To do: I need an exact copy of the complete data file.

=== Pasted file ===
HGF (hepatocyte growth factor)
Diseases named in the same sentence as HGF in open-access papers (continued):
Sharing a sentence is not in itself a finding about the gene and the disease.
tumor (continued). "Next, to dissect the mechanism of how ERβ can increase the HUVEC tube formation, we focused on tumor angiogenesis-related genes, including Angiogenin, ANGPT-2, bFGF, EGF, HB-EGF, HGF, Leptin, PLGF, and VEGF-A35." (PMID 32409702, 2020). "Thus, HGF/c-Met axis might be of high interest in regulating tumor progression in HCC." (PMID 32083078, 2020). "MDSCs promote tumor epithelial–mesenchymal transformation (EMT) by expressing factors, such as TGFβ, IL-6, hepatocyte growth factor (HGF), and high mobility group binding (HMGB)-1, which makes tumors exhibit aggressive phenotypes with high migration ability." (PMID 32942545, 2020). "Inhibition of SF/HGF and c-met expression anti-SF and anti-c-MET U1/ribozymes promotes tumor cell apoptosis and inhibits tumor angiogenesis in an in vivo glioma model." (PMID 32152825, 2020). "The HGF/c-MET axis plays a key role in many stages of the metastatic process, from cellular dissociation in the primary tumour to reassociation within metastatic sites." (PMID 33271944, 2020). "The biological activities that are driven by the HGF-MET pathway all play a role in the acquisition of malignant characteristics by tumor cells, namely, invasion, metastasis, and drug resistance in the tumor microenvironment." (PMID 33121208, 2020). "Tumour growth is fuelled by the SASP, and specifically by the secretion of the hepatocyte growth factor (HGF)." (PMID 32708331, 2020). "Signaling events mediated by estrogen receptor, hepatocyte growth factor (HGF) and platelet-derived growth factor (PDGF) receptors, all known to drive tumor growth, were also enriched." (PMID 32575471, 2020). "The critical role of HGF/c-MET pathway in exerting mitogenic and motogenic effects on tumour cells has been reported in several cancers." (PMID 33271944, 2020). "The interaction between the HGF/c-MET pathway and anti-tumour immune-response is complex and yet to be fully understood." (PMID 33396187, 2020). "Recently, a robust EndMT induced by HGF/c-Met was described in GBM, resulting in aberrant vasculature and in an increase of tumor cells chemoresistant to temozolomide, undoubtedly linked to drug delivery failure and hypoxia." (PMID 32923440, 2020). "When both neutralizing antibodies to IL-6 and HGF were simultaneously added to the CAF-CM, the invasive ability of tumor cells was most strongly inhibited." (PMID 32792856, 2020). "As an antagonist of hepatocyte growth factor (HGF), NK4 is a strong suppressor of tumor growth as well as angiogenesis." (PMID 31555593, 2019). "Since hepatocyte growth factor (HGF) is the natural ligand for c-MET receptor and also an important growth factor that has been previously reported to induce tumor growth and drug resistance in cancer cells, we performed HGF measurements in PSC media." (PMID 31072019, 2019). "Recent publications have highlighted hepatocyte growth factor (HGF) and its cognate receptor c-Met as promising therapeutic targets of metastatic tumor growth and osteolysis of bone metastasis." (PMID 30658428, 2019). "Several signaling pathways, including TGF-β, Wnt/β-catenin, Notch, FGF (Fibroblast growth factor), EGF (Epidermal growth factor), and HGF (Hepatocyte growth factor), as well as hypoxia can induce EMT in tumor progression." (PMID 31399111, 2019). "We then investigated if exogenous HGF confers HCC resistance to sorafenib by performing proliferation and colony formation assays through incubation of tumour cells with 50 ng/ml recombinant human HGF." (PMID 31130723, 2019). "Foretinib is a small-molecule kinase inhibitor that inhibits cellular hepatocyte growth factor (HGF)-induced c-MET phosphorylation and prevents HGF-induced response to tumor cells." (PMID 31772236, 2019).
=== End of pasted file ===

HGF (hepatocyte growth factor)
Diseases named in the same sentence as HGF in open-access papers (continued):
Sharing a sentence is not in itself a finding about the gene and the disease.
tumor (continued). "Next, to dissect the mechanism of how ERβ can increase the HUVEC tube formation, we focused on tumor angiogenesis-related genes, including Angiogenin, ANGPT-2, bFGF, EGF, HB-EGF, HGF, Leptin, PLGF, and VEGF-A35." (PMID 32409702, 2020). "Thus, HGF/c-Met axis might be of high interest in regulating tumor progression in HCC." (PMID 32083078, 2020). "MDSCs promote tumor epithelial–mesenchymal transformation (EMT) by expressing factors, such as TGFβ, IL-6, hepatocyte growth factor (HGF), and high mobility group binding (HMGB)-1, which makes tumors exhibit aggressive phenotypes with high migration ability." (PMID 32942545, 2020). "Inhibition of SF/HGF and c-met expression anti-SF and anti-c-MET U1/ribozymes promotes tumor cell apoptosis and inhibits tumor angiogenesis in an in vivo glioma model." (PMID 32152825, 2020). "The HGF/c-MET axis plays a key role in many stages of the metastatic process, from cellular dissociation in the primary tumour to reassociation within metastatic sites." (PMID 33271944, 2020). "The biological activities that are driven by the HGF-MET pathway all play a role in the acquisition of malignant characteristics by tumor cells, namely, invasion, metastasis, and drug resistance in the tumor microenvironment." (PMID 33121208, 2020). "Tumour growth is fuelled by the SASP, and specifically by the secretion of the hepatocyte growth factor (HGF)." (PMID 32708331, 2020). "Signaling events mediated by estrogen receptor, hepatocyte growth factor (HGF) and platelet-derived growth factor (PDGF) receptors, all known to drive tumor growth, were also enriched." (PMID 32575471, 2020). "The critical role of HGF/c-MET pathway in exerting mitogenic and motogenic effects on tumour cells has been reported in several cancers." (PMID 33271944, 2020). "The interaction between the HGF/c-MET pathway and anti-tumour immune-response is complex and yet to be fully understood." (PMID 33396187, 2020). "Recently, a robust EndMT induced by HGF/c-Met was described in GBM, resulting in aberrant vasculature and in an increase of tumor cells chemoresistant to temozolomide, undoubtedly linked to drug delivery failure and hypoxia." (PMID 32923440, 2020). "When both neutralizing antibodies to IL-6 and HGF were simultaneously added to the CAF-CM, the invasive ability of tumor cells was most strongly inhibited." (PMID 32792856, 2020). "As an antagonist of hepatocyte growth factor (HGF), NK4 is a strong suppressor of tumor growth as well as angiogenesis." (PMID 31555593, 2019). "Since hepatocyte growth factor (HGF) is the natural ligand for c-MET receptor and also an important growth factor that has been previously reported to induce tumor growth and drug resistance in cancer cells, we performed HGF measurements in PSC media." (PMID 31072019, 2019). "Recent publications have highlighted hepatocyte growth factor (HGF) and its cognate receptor c-Met as promising therapeutic targets of metastatic tumor growth and osteolysis of bone metastasis." (PMID 30658428, 2019). "Several signaling pathways, including TGF-β, Wnt/β-catenin, Notch, FGF (Fibroblast growth factor), EGF (Epidermal growth factor), and HGF (Hepatocyte growth factor), as well as hypoxia can induce EMT in tumor progression." (PMID 31399111, 2019). "We then investigated if exogenous HGF confers HCC resistance to sorafenib by performing proliferation and colony formation assays through incubation of tumour cells with 50 ng/ml recombinant human HGF." (PMID 31130723, 2019). "Foretinib is a small-molecule kinase inhibitor that inhibits cellular hepatocyte growth factor (HGF)-induced c-MET phosphorylation and prevents HGF-induced response to tumor cells." (PMID 31772236, 2019).